Mission in the Sun

Mission in the Sun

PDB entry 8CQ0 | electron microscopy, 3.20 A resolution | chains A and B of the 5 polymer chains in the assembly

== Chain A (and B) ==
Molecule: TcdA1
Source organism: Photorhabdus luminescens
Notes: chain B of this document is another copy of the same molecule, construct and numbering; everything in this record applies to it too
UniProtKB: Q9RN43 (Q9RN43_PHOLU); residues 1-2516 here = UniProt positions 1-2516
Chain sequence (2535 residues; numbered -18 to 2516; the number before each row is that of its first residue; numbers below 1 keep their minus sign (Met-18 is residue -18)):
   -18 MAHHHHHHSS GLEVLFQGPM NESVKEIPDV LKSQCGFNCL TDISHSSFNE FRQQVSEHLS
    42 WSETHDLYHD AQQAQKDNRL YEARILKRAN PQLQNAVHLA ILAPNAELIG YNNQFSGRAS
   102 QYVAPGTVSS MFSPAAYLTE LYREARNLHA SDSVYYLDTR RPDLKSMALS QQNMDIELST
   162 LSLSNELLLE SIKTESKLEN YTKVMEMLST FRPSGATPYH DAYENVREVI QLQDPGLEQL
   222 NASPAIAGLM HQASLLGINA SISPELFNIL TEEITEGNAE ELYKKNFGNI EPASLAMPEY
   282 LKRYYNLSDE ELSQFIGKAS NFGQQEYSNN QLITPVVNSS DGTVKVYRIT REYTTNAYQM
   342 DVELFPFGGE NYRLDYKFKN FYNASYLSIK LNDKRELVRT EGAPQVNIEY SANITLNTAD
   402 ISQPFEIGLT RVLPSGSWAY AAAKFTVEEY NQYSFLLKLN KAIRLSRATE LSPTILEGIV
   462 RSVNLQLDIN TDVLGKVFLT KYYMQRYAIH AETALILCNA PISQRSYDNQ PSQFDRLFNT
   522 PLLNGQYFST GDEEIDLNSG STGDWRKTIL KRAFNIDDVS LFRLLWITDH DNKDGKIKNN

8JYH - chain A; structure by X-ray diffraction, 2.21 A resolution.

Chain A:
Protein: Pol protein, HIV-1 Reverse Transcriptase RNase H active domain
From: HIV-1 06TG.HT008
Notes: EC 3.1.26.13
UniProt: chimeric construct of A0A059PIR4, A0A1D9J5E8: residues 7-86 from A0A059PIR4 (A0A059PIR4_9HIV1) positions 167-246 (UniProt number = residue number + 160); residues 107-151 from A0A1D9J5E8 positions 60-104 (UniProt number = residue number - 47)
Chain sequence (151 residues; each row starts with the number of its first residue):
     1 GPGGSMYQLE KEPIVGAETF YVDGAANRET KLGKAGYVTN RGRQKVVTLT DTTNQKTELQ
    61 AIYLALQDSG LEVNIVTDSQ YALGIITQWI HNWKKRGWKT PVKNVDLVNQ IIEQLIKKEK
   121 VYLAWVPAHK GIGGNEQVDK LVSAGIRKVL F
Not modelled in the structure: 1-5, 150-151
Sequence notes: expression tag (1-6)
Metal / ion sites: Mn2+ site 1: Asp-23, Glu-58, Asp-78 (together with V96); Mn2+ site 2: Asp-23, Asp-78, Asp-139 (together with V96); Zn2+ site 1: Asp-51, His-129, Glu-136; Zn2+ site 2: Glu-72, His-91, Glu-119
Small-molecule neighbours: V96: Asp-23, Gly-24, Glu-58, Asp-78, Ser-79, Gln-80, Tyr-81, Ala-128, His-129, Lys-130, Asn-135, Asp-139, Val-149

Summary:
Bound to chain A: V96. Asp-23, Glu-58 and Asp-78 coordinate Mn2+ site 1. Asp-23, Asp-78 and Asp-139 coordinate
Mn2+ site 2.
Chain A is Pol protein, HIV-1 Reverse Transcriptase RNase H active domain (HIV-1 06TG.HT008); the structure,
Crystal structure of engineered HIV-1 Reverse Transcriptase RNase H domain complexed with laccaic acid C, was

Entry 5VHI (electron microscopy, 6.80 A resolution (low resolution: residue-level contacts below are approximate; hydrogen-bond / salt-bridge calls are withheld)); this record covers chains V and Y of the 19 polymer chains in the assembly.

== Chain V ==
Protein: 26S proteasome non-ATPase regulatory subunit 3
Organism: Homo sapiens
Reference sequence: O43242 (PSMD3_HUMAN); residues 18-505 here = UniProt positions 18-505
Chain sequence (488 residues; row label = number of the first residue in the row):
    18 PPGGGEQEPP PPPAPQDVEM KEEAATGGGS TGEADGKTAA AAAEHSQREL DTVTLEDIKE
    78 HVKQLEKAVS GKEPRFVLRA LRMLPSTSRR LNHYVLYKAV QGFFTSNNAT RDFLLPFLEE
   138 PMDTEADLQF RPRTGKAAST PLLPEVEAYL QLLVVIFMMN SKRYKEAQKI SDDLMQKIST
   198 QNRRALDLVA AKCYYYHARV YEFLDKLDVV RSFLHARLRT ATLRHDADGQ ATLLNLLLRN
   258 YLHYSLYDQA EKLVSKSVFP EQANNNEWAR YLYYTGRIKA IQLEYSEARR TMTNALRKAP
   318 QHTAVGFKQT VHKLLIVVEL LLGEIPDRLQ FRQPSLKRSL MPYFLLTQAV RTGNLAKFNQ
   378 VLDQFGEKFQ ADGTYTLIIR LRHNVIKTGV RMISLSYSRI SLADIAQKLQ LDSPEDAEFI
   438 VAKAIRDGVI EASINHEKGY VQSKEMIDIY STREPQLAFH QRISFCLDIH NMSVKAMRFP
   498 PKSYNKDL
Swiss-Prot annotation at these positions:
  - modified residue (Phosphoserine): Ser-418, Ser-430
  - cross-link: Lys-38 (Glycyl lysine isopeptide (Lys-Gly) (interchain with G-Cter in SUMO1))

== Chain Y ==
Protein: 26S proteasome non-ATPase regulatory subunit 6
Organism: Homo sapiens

The Gallery in the Sun was designed and built by Ettore “Ted” DeGrazia and opened in 1965. In October 2006, this 10-acre Santa Catalina Mountain foothills site was added to the National Register of Historic Places. DeGrazia is known for his colorful paintings of native cultured of the Sonoran desert. His work includes oil paintings, watercolors, ceramics, and sculptures. We entered through a wooden door with holes filled with marbles. From the inside, the light enters in interesting ways. This gallery, designed to house DeGrazia’s work, includes several special exhibits. The Padre Kino collection honors this first Spanish explorer. I especially liked DeGrazia’s “Altar Valley Padre Kino Entrada 1687” and “Kino Prays.” The Cabeza de Vaca room recognizes the areas first non Indian artist in 1527. Papago Indian Legends explores following four Tohono O’odham stories: 1) Creation of the World, 2) Monster of Quitovac, 3) Eagle-man, and 4) Ho’ok, a wicked witch. The retrospective Collection,conveying DeGrazia’s compassion for the region’s native peoples, includes two of my favorites: “Third Class Bus” and “Self-Portrait in Pink.” The Yaqui Easter Ceremony has 40 paintings featuring the 40 days and nights celebrated by the Yaquis during Lent. Ah Ha Toro focuses on bullfights. My favorite was “Rebodora.” As we explored the grounds, we discovered the Mission in the Sun, built in 1952 in honor of Father Kino and dedicated to Our Lady of Guadalupe, patron saint of Mexico. The central ceiling is open. We also walked through the Little Gallery, featuring the work of photographer Steve Critchley. We paused at DeGrazia’s grave-site to honor this artist. It was interesting to learn more about DeGrazia.

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